The essential elements for creating a condominium include:
- a property expressly submitted by a developer for creating a condominium ownership;
- an instrument containing a declaration as to the creation of a condominium that is executed according to Condominium Act[i];and
- the bylaws that govern the legal rights of a basic unit owner and condominium association[ii].
A declaration is an instrument by which a property is submitted for creating a condominium. The declaration is the operative part of a condominium. The declaration must be filed with the Judge of probate along with a duplicate copy. The duplicate copy will be returned to the person filing a declaration. A book called Condominium Book is maintained by the Judge of probate for each condominium. A condominium book contains declaration of condominium, drawings, certificate of completion, amendments and certificate of termination.
The provisions of a declaration that is contained in an instrument of condominium must conform to the condominium statutes. If a condominium instrument comes into conflict with the statute, then the statute will prevail over the condominium instrument.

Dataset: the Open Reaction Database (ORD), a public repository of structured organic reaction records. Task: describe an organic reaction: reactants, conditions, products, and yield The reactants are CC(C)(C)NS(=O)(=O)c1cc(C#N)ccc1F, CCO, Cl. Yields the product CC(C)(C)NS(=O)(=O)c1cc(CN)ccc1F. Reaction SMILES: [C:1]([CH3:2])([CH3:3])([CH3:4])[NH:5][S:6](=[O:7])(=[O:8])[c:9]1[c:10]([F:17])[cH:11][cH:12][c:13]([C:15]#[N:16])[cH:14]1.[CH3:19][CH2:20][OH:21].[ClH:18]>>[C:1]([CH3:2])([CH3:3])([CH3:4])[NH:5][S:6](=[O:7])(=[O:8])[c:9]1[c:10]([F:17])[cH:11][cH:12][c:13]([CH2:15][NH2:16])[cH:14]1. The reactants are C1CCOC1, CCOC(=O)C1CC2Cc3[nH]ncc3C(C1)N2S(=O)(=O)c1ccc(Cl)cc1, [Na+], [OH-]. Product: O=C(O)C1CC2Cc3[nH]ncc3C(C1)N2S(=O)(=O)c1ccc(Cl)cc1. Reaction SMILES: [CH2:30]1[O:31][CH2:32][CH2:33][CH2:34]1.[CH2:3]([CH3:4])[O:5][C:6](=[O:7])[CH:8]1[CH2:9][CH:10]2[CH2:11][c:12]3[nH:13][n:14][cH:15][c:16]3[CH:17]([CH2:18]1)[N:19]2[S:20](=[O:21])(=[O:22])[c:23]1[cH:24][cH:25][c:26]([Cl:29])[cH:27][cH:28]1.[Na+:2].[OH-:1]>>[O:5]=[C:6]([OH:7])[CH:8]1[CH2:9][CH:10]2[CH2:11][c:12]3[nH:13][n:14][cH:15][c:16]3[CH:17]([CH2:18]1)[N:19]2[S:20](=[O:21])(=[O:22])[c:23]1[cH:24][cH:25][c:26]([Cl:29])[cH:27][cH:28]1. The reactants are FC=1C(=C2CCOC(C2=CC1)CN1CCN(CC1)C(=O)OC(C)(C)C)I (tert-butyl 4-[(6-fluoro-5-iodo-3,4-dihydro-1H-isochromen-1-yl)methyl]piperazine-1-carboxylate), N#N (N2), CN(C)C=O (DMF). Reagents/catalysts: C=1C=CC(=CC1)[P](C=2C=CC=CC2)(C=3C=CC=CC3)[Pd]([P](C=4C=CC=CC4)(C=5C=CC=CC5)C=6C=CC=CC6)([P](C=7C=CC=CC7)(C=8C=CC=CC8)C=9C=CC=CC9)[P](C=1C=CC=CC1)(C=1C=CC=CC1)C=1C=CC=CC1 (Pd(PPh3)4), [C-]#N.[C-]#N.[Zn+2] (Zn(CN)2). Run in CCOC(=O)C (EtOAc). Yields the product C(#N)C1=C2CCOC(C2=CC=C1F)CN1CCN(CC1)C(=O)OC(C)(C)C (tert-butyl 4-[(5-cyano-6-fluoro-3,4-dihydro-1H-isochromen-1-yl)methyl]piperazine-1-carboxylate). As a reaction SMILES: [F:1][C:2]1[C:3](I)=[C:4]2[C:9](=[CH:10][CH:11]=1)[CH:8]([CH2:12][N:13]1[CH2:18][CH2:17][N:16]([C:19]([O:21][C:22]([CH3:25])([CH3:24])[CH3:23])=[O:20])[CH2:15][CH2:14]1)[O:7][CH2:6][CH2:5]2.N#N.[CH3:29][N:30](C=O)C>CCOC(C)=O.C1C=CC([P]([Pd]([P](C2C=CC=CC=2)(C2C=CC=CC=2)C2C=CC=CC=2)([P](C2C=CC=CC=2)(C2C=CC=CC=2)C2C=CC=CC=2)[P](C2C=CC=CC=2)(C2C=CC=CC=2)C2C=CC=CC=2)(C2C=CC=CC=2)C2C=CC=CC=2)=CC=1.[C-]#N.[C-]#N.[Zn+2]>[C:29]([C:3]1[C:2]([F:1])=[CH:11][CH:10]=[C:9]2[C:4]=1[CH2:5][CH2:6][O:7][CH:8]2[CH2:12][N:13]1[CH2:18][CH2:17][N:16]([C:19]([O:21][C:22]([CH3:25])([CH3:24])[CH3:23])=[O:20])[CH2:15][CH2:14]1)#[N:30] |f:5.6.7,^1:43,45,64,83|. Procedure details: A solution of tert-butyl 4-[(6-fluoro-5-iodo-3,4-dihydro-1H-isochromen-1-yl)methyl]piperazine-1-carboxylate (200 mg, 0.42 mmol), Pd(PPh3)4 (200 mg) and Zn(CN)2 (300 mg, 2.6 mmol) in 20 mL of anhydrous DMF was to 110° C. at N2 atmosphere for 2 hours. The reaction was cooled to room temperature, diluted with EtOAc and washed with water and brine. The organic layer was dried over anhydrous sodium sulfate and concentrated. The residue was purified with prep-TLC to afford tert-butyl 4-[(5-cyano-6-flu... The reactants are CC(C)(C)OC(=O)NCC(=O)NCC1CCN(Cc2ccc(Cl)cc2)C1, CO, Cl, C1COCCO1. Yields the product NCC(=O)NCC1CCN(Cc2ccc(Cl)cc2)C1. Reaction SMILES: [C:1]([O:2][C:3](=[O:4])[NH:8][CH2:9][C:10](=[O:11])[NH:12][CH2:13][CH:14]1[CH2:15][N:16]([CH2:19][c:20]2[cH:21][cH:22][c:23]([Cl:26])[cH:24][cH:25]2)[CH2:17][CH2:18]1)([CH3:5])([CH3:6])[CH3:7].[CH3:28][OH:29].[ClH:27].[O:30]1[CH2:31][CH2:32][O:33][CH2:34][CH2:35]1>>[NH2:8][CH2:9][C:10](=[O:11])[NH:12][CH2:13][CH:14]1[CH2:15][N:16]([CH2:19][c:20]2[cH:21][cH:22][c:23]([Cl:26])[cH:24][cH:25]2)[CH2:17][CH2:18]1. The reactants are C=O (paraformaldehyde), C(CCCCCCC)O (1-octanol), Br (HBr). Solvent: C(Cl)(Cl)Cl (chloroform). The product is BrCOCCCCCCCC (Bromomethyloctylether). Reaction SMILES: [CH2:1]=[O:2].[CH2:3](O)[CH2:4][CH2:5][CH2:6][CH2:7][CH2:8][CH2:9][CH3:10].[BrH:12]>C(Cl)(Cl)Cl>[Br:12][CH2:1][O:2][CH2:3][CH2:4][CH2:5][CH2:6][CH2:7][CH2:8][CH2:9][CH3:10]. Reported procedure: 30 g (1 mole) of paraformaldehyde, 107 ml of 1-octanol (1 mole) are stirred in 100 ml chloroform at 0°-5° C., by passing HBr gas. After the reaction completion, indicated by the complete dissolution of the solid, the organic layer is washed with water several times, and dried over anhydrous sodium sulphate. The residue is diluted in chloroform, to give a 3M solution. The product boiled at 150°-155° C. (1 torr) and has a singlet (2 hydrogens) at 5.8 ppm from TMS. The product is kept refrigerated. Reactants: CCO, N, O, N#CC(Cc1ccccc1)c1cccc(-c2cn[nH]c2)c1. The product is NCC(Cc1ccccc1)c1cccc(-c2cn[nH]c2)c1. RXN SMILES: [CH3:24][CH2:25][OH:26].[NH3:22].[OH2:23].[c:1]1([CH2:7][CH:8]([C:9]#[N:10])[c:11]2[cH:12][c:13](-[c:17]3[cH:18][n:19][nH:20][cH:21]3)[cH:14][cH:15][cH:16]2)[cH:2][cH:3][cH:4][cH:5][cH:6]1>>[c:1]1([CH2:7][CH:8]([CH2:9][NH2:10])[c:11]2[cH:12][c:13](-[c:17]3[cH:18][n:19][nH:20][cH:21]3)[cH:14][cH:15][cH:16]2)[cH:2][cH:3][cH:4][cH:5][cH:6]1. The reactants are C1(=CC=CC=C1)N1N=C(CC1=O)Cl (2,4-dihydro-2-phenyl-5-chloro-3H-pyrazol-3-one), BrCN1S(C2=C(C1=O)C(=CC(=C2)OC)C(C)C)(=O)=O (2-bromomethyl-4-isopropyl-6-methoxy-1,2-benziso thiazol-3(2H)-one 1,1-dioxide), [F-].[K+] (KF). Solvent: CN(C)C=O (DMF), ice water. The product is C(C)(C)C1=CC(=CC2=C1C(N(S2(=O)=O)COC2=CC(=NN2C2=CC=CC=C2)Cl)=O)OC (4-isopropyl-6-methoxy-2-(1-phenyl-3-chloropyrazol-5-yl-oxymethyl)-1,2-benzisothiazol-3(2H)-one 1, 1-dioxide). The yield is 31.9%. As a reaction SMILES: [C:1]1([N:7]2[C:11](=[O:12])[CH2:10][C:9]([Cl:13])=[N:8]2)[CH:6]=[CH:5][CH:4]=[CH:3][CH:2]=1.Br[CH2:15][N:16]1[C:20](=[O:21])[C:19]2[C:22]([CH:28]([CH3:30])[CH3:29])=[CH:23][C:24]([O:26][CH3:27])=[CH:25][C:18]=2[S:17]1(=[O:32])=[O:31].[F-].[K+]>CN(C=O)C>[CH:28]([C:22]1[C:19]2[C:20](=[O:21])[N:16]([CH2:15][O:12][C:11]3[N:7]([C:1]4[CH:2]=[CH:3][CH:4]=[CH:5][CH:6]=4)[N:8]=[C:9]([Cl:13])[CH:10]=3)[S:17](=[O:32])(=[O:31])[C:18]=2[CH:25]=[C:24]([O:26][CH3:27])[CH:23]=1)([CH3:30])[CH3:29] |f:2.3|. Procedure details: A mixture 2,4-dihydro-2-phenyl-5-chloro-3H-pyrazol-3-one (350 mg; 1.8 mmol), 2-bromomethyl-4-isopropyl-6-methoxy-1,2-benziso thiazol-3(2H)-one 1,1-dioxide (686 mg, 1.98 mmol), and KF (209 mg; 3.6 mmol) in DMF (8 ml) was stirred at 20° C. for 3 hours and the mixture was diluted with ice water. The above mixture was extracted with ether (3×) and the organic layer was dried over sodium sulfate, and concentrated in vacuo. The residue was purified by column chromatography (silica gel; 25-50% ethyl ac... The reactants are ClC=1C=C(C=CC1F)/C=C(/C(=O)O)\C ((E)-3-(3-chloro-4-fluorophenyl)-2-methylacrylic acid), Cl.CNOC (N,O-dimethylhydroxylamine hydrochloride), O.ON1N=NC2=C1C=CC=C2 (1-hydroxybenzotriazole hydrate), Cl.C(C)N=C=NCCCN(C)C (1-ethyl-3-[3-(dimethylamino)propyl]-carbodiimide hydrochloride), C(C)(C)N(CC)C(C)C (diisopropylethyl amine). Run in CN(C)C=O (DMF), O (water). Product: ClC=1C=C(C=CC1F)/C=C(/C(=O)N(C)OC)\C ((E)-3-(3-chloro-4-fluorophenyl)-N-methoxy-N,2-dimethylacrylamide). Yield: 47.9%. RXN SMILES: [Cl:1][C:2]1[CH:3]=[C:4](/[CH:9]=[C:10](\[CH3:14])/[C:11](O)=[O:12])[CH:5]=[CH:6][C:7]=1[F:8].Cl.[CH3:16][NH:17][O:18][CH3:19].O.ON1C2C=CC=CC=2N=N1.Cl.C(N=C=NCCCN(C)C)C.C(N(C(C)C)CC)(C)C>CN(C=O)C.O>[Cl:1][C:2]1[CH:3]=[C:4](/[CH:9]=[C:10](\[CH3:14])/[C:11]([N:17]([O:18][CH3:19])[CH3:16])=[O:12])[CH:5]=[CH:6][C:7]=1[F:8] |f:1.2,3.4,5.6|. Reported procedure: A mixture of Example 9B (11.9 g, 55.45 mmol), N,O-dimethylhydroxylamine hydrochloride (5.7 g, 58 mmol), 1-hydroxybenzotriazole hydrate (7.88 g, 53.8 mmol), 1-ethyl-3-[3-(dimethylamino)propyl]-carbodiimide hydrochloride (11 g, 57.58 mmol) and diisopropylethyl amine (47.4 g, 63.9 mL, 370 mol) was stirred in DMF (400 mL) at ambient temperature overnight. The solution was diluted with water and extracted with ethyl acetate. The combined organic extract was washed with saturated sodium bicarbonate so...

The affairs of a condominium’s basic unit owner are governed by the condominium bylaws. The use of common facilities by the basic unit owner’s in a condominium is governed by these bylaws[iii]. The bylaws gives authority to the condominium’s governing body to amend a declaration. A condominium bylaw corresponds to a form of private law making in which individual owners join together and enters into an agreement by subordinating their traditional individual ownership rights and privileges[iv]. However, a condominium bylaw is governed by strict rules of interpretation[v].
[i] Royal York Owners Corp. v. Royal York Assocs., L.P., 2005 NY Slip Op 50889U, 1 (N.Y. Sup. Ct. 2005)
[ii]Lacy v. Sutton Place Condo. Ass’n, 684 A.2d 390 (D.C. 1996)
[iii] Murphy v. State, 14 A.D.3d 127 (N.Y. App. Div. 2d Dep’t 2004)
[iv] Johnson v. Fairfax Village Condominium IV Unit Owners Ass’n, 548 A.2d 87 (D.C. 1988)
[v] Garfink v. Cloisters at Charles, Inc., 392 Md. 374 (Md. 2006)